—that’s true. As I said, in particular, I found the “religion” angle to be silly. I doubt his Christian faith has any bearing on his ability to run the high screen roll. All I’m saying is that when people talk about finding “someone like Lin”, they should be clear about what aspects of Lin are being used in comparison.

So if you say that China has produced players “like Lin” by virtue of the fact that they have homegrown 6’3″ players running the point on their CBA teams and national team, then OK. But if being “like Lin” means a player of Chinese ethnic descent becoming the starting PG on an NBA team (for instance, and dispensing with the rags-to-riches feel-good aspects which merely add to the degree-of-difficulty in finding a true comparator), then the Chinese sports system indeed hasn’t gotten very far (as compared to, say, exporting bigs like Yao).

I agree insofar as the Economist jumping to conclusions about a height fetish based on the success of Yao. In fact, trying to decide what the Chinese sports system can produce in terms of elite NBA level basketball talent is difficult, since the entire sample is Yao and not much else.

Lin is a success story for the “US system” in the sense that he took whatever talent he had and honed it within that system. But he’s certainly not a success story for the NBA pro scouting system, or NCAA college scouting system.

I agree that impossible is too strong a word. And you can’t prove a negative. But to date, the Chinese sports system has yet to provide proof positive that it is in fact possible to replicate a Lin-style story.

February 22, 2012 @ 1:27 am | Comment

To Jxie,
I don’t do HH but found some interesting stuff on Zeng Lingxu on Google. Thanks for the heads-up.

“…graduating with a bachelors degree from Tsinghua’s school of economics and management.
Now a professional athlete, Zeng’s school background makes him a rather rare case in Chinese sport in which most athletes come up through the state-run sport system.
“They (Lin and Zeng) almost developed the same way; playing while studying in university and then joining the top league as a pro,” said prominent Chinese basketball commentator Zhang Weiping.
“From school to the pros, Lin rode a typical track in the US, but Zeng seems a special case in China because we have a different talent-cultivating system,” said Zhang. ”

That is indeed very similar, right down to their academic majors and going to a good school. Maybe Zeng will start a trend in China. To me, his path is similar enough to Lin (at least from the basketball standpoint) to serve as a counterpoint to the Economist article; the underdog/human interest angle would really be expecting too much.

February 22, 2012 @ 4:07 am | Comment

The Time piece ignores star PRC hurdler Liu Xiang, who was rejected by the Chinese system at an early age, and forged his own career.

February 22, 2012 @ 5:01 am | Comment

Just read the NYT piece by Yardley that Mike linked to at #58. Didn’t seem too controversial to me…or controversial at all. Seemed mostly to be about the business end of things, rather than the athletic aspects, except for some observations by none other than Yao Ming.

February 22, 2012 @ 6:29 am | Comment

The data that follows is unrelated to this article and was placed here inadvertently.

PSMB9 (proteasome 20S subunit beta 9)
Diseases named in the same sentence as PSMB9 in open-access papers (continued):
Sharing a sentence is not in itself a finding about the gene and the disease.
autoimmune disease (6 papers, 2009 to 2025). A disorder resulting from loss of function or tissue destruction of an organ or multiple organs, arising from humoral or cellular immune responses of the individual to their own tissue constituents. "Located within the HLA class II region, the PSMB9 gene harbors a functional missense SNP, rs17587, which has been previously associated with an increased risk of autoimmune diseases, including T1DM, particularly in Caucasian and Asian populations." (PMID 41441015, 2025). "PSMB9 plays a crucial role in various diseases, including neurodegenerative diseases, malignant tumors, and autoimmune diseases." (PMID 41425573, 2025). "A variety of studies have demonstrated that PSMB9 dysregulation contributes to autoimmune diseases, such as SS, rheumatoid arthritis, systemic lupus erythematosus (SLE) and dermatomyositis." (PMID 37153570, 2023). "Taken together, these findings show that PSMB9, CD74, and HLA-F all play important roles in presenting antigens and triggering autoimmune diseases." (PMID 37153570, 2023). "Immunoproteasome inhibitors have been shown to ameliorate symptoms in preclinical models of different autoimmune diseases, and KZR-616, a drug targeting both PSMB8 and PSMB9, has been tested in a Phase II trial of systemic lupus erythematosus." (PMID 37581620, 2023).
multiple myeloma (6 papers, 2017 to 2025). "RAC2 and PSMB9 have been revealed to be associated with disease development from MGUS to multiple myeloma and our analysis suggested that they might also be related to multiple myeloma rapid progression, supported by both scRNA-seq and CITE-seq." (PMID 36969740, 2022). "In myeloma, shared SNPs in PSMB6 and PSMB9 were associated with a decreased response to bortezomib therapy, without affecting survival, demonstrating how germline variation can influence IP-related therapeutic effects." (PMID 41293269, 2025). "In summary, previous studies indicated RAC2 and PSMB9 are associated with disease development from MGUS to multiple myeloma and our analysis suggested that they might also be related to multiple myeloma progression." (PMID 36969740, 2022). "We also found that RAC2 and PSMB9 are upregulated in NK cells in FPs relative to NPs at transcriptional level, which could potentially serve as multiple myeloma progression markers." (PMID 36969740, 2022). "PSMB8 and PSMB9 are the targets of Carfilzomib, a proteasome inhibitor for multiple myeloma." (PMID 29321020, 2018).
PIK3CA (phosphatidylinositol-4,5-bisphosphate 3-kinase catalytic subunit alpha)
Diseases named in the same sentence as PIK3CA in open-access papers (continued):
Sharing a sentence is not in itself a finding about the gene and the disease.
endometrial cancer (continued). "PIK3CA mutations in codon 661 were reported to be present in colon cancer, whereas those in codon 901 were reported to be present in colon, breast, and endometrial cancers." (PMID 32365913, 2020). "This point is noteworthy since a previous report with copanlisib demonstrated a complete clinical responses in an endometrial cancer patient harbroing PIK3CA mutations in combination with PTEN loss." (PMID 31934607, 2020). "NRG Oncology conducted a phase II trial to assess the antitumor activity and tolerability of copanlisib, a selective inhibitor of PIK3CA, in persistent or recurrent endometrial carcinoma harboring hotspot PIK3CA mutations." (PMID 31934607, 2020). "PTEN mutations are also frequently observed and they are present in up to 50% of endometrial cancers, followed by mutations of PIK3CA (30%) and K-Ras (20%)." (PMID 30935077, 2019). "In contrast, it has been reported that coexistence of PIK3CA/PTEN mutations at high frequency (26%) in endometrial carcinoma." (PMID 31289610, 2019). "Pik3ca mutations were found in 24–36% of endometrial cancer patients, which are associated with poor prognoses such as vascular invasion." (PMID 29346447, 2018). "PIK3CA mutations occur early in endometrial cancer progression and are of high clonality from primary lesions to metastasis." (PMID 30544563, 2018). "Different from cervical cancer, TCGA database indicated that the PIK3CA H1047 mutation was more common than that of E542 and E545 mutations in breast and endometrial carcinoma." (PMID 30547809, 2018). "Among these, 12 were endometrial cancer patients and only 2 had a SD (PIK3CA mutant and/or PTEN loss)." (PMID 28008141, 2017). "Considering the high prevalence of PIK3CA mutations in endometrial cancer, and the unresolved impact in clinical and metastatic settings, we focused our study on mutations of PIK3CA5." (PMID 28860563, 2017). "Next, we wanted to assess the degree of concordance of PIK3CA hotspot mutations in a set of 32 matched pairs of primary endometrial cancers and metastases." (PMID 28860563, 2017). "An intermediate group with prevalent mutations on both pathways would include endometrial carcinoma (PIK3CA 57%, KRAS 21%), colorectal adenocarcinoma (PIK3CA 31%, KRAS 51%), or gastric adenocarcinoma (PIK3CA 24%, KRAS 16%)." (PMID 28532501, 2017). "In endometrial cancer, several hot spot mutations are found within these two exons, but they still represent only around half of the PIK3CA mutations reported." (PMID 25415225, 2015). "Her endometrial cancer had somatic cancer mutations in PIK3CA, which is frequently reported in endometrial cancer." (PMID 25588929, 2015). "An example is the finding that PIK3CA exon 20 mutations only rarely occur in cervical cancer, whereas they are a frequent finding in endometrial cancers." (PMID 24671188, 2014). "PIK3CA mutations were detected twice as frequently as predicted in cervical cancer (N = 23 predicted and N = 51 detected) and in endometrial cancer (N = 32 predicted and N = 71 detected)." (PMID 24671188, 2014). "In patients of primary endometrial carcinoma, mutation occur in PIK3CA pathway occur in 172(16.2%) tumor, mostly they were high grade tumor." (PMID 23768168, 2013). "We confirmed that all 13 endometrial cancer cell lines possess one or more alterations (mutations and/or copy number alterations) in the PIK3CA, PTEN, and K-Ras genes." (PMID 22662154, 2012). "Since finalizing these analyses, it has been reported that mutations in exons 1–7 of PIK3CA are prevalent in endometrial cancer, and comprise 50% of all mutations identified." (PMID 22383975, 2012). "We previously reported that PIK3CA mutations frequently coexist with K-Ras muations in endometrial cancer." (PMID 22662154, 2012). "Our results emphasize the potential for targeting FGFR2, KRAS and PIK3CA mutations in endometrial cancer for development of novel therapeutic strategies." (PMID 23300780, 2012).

I don’t think it was meant to be controversial (though some find controversy in everything). Just an example of the different ways of doing things.

On a related note, I wonder if the sports question is in any way related to the academic question. I work in a scientific environment and pretty much all my research materiel is from the US and Europe. I do have some Japanese papers but from China there’s pretty much nothing. Now, I know Chinese are good scientists – I work with many. Many of the papers I use are filled with Chinese names. So why is the research from China not more prevalent? Oddly, in my field (cancer research) Indian research isn’t too prevalent either, despite, again, the massive number of Indian scientists I know here and in the publications I have from US/EU.

February 22, 2012 @ 7:42 am | Comment

It takes time to establish a base. The scientists themselves probably need experience.

February 22, 2012 @ 8:49 am | Comment

Jeremy Lin is a great athlete and good kid, humble, hardworking, but also intune with American culture and fit in well with his black team mates.

However, to think that somehow Jeremy Lin’s achivement represents some kind of elevation of the status of the Asian man in the US is of the utmost naivety, and underestimates the bestial and ruthless nature of Anglo-Saxon social dynamics.

The Anglo Saxons are at their core brutes – with much stronger animal instincts than the Orientals. To overcome Anglo Saxon dominance for the past 300 years, is to be every more brutish – but only as a means to overpower them so as to allow a permanent Sinic-centered harmonious world to forever persist over the human civilization.

So, what is the way to overcome Anglo Saxon dominance? Simple, to have enough nuclear warheads as to ensure the elimination of 50% of American and Western European population centers. Only when this capability exists can China sit down with the brutes and talk leisurely about such pleasant and gentlemanly issues as human rights, religious freedom, environmental protection, etc.

Leisure and politeness are backed by raw power.

February 22, 2012 @ 8:57 am | Comment

#75 Either a wind-up or more badly digested Thomas Hobbes.
….a permanent Sinic-centered harmonious world to forever persist over the human civilization.

Forget about Western civilisation. This sort of stuff would scare the bejesus out of China’s immediate Asian neighbours. Little wonder Vietnam has let bygones be bygones and formed an implicit relationship with the US. Read up on developing anti-sino sentiment in Mymnar.

Come on Mr King. Fess up. Richard asked you to breathe a bit of life into this thread about a sport which the great majority of global ctizens don’t give a rats about.

February 22, 2012 @ 9:12 am | Comment

So stephenking has once again shown himself to be an equal opportunity racist, comfortable with backwards stereotypes of Chinese and “anglosaxons” alike. At least hes consistent, I suppose. And of course he’s a warmonger as well. I guess that fits the demographic nicely.

February 22, 2012 @ 9:48 am | Comment

To mike,